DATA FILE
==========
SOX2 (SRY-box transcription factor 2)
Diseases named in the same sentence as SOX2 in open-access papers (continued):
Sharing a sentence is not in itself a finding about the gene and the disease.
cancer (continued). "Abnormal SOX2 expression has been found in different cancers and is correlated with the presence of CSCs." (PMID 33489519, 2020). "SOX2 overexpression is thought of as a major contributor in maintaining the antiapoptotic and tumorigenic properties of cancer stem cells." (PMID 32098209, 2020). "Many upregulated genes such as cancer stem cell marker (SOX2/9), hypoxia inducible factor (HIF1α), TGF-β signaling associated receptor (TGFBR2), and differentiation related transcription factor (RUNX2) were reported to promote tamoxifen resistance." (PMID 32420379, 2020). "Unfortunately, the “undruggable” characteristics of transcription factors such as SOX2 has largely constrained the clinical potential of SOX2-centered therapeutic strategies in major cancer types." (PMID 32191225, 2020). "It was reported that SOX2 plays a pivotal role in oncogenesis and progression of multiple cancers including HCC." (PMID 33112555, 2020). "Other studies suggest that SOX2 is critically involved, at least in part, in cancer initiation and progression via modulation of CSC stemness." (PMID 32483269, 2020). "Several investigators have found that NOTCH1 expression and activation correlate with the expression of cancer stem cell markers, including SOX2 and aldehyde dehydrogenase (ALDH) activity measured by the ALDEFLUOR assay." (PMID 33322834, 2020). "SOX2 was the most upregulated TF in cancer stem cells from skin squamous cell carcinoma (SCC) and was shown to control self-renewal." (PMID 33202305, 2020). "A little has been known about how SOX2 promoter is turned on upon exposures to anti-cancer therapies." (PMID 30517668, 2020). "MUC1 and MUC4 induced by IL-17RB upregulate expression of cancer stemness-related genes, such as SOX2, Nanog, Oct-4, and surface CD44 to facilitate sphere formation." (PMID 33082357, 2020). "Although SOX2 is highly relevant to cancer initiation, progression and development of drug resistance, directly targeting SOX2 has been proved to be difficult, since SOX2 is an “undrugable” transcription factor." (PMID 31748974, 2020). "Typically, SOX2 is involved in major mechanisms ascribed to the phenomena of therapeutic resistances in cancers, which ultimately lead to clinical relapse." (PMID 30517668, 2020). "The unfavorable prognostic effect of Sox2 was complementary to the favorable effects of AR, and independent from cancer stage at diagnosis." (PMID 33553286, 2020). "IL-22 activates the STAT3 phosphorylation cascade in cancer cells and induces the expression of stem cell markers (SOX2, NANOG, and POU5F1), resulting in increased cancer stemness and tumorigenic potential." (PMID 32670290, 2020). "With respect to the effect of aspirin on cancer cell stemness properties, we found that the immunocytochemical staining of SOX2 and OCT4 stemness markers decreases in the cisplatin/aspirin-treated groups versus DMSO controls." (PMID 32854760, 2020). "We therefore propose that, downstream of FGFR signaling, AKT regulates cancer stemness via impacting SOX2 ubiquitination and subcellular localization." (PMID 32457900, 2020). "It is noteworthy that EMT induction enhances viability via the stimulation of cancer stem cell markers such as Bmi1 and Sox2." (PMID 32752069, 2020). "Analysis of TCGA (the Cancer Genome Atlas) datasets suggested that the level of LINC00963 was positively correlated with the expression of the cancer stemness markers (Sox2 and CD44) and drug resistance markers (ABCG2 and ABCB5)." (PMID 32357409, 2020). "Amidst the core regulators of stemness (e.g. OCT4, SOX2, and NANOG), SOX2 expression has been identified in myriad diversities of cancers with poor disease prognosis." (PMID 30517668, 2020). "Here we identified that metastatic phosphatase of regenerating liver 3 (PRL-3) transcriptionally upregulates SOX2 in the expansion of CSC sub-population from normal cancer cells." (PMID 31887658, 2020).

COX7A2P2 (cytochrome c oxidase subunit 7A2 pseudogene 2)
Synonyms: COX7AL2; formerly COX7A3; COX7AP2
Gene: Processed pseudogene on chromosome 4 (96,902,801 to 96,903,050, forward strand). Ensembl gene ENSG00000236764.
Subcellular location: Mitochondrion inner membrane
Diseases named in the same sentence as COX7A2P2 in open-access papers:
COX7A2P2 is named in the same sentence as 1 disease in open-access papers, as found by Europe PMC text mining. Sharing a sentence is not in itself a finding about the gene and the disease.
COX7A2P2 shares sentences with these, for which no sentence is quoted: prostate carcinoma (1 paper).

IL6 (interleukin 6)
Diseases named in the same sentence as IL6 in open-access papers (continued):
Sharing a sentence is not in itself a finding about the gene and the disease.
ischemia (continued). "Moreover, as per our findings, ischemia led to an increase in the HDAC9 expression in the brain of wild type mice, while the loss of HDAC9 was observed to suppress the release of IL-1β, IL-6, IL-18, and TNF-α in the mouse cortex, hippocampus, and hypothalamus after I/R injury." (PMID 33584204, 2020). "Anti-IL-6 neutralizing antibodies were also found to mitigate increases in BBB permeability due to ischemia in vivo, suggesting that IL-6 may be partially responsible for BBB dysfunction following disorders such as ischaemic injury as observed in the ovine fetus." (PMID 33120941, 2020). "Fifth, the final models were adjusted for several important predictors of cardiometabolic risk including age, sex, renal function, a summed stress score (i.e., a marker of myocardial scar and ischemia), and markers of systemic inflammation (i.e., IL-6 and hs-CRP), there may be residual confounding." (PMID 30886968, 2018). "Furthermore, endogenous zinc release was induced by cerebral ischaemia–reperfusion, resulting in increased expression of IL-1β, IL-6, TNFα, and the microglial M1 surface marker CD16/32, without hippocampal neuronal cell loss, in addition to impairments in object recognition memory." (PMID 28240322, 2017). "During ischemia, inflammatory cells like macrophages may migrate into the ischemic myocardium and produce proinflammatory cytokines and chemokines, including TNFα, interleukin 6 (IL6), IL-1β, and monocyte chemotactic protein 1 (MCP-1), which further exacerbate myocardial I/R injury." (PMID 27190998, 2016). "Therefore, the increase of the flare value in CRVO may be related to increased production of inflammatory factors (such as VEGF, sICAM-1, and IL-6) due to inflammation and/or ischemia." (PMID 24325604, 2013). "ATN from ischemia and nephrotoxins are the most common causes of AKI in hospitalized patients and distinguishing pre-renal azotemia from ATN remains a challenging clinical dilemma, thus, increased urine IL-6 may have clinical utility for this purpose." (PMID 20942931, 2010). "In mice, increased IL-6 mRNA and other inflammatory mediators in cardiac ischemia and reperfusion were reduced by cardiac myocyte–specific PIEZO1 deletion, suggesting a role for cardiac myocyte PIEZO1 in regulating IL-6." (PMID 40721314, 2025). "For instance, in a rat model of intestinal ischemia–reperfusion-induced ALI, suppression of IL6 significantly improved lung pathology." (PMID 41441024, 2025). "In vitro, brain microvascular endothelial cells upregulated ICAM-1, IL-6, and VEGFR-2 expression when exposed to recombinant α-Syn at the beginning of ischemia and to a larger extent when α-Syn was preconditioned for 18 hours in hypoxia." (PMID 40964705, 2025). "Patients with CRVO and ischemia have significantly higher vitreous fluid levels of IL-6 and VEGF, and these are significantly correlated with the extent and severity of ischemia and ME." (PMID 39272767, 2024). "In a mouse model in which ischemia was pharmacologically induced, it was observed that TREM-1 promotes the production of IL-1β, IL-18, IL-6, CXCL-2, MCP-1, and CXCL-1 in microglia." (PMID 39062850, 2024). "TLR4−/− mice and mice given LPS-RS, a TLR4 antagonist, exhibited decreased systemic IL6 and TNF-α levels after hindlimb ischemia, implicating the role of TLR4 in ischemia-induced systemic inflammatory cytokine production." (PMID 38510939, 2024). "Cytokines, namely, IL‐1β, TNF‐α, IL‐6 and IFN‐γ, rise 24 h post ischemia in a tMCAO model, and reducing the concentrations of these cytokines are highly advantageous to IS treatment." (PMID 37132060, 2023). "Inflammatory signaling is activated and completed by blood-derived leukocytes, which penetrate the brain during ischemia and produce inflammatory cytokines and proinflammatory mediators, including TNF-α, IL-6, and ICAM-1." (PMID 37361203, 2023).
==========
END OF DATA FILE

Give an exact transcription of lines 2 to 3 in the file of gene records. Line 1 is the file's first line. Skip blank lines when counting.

Diseases named in the same sentence as SOX2 in open-access papers (continued):
Sharing a sentence is not in itself a finding about the gene and the disease.